The Post-Christian Condition


With every passing day, we are repeatedly reminded that our times are considerably different than our childhood days. The way people think and process information is distinctively different than our parents’ and grandparents’ era. While our forebears processed thought in an age of industrialism and modernized manufacturing, today’s world engages information from mindsets powered by high technology, social media, performance cultures (sports, pop music, chic glamour, cinema, etc.), globalism and secular diversity.


It used to be in times past that communicators in general, and preachers and teachers, in particular, would bank on “the power of the Word” to break every barrier and to connect the listening heart with the spoken truth. Nowadays, some of the same people continue to advocate the same reasoning for homiletics, evangelism and discipleship, only to see declining influence and fruit from these approaches. What does this mean?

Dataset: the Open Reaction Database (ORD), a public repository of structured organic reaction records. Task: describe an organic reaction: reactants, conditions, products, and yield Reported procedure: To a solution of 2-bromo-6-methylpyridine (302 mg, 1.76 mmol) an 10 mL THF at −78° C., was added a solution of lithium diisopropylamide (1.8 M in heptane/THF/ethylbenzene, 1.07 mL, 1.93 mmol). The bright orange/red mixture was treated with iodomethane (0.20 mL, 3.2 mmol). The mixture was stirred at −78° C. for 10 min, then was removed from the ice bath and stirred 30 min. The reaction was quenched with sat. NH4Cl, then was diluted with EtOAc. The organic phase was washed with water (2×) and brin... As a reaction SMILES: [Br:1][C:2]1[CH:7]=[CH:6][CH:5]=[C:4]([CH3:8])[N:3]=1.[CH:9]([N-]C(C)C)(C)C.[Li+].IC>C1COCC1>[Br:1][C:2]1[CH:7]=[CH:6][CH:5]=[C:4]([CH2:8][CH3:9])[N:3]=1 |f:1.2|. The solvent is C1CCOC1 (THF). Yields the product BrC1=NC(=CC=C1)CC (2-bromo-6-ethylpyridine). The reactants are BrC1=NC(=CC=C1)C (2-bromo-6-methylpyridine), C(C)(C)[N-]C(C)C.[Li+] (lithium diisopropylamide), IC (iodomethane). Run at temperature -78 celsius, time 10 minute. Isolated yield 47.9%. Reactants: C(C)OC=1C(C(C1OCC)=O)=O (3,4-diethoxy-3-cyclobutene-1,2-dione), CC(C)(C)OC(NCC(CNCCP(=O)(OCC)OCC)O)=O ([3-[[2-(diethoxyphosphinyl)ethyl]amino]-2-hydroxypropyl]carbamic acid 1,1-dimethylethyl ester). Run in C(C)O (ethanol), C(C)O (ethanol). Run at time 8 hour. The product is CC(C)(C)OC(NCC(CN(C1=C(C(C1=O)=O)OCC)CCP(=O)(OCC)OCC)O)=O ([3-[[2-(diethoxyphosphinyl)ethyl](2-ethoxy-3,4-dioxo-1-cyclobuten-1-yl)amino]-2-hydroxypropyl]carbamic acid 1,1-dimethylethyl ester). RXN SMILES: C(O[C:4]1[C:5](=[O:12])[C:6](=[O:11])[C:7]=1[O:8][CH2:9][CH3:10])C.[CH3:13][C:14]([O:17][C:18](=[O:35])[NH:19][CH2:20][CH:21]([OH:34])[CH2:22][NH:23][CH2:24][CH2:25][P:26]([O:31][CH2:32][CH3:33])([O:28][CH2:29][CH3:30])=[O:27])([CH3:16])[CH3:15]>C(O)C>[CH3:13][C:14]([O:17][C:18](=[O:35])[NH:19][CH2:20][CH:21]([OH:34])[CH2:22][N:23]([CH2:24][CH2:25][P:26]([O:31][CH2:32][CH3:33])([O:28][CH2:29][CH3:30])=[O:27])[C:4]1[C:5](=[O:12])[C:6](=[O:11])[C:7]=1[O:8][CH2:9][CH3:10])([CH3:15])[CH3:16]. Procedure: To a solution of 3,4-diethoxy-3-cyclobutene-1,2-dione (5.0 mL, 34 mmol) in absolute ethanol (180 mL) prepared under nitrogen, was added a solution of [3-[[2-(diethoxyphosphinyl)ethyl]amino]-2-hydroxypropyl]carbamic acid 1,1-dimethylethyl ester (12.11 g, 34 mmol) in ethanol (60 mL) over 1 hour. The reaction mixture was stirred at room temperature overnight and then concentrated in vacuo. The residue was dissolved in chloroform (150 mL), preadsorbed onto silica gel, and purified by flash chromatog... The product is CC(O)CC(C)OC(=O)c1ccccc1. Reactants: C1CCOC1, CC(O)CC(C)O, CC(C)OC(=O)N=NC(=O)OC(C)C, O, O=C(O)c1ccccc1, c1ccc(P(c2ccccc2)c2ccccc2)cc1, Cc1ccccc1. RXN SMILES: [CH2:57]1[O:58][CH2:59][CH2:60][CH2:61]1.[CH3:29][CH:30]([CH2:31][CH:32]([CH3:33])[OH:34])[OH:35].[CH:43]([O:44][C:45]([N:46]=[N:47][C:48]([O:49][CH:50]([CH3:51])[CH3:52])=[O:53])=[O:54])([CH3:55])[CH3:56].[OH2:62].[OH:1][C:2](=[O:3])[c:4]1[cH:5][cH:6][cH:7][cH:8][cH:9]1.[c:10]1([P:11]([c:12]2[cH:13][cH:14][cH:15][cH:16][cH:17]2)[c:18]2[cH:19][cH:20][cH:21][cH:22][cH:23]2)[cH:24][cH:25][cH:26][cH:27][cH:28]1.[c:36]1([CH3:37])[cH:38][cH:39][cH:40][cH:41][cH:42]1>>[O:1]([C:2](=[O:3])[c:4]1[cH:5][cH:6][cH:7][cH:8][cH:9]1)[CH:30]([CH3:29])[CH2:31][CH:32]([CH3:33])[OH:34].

Most people readily acknowledge that our culture engages information distinctively different than previous generations. Our times show considerable difference from the previous century’s world wars, economic depression, industrial expansion and choices in music, movies and fashion. Today, many people feel this change has degraded their country, their values, and their way-of-life. Yet with all this transformation, few, if any, new communicative strategies have surfaced to compensate for this generation’s different thinking and philosophy in ways that will impact and influence them towards Judeo-Christian morality and faith.